The MahaparinibbanaSutta is the account of the events of the last year of the Buddha's life.
The Sutta is one of the most detailed consecutive accounts of the events of any single year in the Buddha's life to be found in the Buddhist Canon.
According to the Sutta, Mara the Evil One approached the Buddha and made a request, saying that as by that time the Buddha's disciples had become well trained and proficient in the dhamma, and as the religious system had been well established, it was time for the Buddha to pass away and realize Parinibbana.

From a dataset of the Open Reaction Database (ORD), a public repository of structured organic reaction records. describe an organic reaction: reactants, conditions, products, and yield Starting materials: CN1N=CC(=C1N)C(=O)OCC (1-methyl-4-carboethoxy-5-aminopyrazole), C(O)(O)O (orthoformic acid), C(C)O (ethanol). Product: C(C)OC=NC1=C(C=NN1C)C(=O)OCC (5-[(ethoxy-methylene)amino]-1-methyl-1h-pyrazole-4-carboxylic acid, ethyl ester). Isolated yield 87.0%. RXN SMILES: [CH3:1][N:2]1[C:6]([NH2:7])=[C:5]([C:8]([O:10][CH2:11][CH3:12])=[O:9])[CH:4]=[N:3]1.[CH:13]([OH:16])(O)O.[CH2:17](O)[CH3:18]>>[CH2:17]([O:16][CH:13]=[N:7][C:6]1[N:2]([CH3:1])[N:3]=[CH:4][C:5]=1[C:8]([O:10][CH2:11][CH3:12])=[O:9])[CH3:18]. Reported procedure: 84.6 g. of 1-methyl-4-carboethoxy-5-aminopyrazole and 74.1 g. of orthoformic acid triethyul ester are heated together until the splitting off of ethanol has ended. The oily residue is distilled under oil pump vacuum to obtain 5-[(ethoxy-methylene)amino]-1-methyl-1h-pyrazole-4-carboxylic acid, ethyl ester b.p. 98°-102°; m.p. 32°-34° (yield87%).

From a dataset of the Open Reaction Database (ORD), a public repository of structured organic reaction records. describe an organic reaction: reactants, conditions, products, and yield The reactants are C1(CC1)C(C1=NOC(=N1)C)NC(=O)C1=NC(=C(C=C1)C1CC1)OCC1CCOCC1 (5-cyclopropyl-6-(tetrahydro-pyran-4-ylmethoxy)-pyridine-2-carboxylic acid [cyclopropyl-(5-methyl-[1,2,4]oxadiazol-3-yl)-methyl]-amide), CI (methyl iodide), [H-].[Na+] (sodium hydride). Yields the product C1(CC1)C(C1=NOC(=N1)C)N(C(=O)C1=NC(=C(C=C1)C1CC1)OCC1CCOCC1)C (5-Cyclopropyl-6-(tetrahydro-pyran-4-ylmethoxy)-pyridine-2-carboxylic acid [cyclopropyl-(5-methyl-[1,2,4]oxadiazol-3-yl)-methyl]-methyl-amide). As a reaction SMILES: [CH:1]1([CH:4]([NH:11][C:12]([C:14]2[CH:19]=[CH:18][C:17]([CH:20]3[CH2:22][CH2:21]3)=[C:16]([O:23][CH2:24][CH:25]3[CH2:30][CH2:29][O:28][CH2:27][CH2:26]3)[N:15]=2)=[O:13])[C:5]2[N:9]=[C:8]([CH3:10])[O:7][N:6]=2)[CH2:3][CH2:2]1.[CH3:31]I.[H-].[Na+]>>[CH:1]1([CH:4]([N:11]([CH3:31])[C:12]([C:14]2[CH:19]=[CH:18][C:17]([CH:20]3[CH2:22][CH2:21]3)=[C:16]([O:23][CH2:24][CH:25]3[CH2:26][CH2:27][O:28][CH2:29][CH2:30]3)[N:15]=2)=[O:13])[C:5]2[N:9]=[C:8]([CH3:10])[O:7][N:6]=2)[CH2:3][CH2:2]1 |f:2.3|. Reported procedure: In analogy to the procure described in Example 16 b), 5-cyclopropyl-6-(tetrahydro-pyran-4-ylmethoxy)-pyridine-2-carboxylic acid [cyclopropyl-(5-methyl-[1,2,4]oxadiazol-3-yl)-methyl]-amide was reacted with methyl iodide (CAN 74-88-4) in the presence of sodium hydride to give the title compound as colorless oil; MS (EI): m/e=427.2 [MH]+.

The MahaparinibbanaSutta, from the Long Discourse of Pali Tipitaka, is without doubt the most reliable source for details on the death of Siddhattha Gotama (BCE 563-483), the Lord Buddha.
In the MahaparinibbanaSutta, we are told that the Buddha became ill suddenly after he ate a special delicacy, Sukaramaddava, literally translated as "soft pork", which had been prepared by his generous host, Cunda Kammaraputta.
When the sutta was composed, its author was under the impression that the Buddha died, not because of the food he ate, but because he already had an underlying illness that was serious and acute-and had the same symptoms of the disease that finally killed him.
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